In Genome Biology this week, two papers describe methods for sequence capture. In one, scientists led by Olivier Harismendy and Kelly Frazer at the University of California, San Diego, used oligo capture probes in solution to select for approximately 3.6 megabases of sequence target. The approach, they say, generated sequence data with sensitivity to detect 93 percent of SNPs with a calling accuracy greater than 99 percent. In another, Broad Institute researchers used targeted RNA-Seq to probe gene expression in cancer. Upon hybridizing tumor cDNA and oligos specific for 467 cancer-related genes, the method "showed high selectivity, improved mutation detection enabling discovery of novel chimeric transcripts, and provided RNA expression data," they say.
The Dana-Farber Cancer Institute's Xiaobo Xia and Andrew Kung used ChIP-chip and gene expression profiling to study the genes activated by hypoxia. Looking at two cell lines, they discovered that under hypoxic conditions, the transcription factor hypoxia-inducible factor 1 (HIF-1) binds first to loci that are already active and that are "characterized by the presence of histone H3 lysine 4 methylation, the presence of RNA polymerase II, and basal production of mRNA," they say, suggesting that genes active in a cell defines genes that can be activated by transcription factors that respond to stimuli.
Korean scientists led by Beom-Seok Park at the National Academy of Agricultural Science have used comparative tiling sequencing to compare the genomes of Arabidopsis and Brassica rapa, a widely cultivated plant. Looking at 65.8 megabases of assembled sequence data, they found that even though it's been triplicated, the B. rapa genome has only twice the content gene-wise of Arabidopsis and that whole genome triplication occurred recently. "Based on a comparative analysis of the B. rapa sequences and the Arabidopsis genome, it appears that polyploidy and chromosomal diploidization are ongoing processes that collectively stabilize the B. rapa genome and facilitate its evolution," they write.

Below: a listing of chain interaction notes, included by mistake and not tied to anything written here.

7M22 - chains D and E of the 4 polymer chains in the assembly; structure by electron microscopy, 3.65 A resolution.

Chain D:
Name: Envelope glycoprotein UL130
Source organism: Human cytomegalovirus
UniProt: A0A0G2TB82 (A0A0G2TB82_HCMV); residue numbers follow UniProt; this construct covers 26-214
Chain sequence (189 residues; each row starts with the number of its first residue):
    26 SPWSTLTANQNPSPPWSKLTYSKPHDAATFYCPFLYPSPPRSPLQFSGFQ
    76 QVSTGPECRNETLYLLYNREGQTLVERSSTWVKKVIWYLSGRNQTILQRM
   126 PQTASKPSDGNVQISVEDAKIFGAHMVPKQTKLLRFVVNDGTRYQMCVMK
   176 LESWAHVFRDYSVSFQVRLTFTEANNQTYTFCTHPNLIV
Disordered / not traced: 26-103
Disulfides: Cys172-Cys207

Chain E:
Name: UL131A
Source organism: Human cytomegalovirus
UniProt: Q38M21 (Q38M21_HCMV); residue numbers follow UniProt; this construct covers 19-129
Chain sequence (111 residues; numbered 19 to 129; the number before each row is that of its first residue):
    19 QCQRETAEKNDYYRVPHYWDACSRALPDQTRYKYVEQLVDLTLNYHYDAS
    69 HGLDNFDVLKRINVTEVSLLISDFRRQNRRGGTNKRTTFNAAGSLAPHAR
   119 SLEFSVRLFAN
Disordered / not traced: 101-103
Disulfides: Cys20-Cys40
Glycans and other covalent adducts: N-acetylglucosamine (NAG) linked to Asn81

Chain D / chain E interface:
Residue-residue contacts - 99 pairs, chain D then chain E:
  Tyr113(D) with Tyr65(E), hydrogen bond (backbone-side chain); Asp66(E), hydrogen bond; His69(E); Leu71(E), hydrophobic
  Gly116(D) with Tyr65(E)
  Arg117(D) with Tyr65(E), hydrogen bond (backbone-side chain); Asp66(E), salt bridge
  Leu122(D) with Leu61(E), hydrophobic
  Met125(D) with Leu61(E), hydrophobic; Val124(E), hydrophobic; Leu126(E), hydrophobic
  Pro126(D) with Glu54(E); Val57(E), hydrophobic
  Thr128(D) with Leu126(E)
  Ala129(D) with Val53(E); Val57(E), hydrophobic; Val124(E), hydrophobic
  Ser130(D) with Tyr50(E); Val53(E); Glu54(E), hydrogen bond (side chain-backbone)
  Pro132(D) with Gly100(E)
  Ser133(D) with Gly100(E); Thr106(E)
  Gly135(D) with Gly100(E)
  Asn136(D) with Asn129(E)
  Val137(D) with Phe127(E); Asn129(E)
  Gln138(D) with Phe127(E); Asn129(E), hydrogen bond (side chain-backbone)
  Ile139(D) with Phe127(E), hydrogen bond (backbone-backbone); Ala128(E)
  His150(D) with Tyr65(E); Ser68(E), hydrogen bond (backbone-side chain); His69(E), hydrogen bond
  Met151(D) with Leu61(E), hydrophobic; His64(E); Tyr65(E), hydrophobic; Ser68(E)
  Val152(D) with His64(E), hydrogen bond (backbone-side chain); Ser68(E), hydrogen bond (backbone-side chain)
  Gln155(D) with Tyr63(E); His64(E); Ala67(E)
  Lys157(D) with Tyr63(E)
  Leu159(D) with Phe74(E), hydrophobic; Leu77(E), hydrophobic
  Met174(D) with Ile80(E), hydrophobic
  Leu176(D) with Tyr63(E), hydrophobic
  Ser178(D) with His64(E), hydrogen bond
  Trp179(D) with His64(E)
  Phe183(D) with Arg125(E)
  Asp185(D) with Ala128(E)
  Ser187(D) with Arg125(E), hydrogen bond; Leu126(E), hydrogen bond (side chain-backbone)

Finally, Cizhong Jiang at Tongji University, Shanghai, and B. Franklin Pugh at Penn State have created a reference map of nucleosome positions across the Saccharomyces cerevisiae genome. They referred to six different high-resolution, genome-wide maps of nucleosome positions to build it, and the data, software, and browser are available for download here.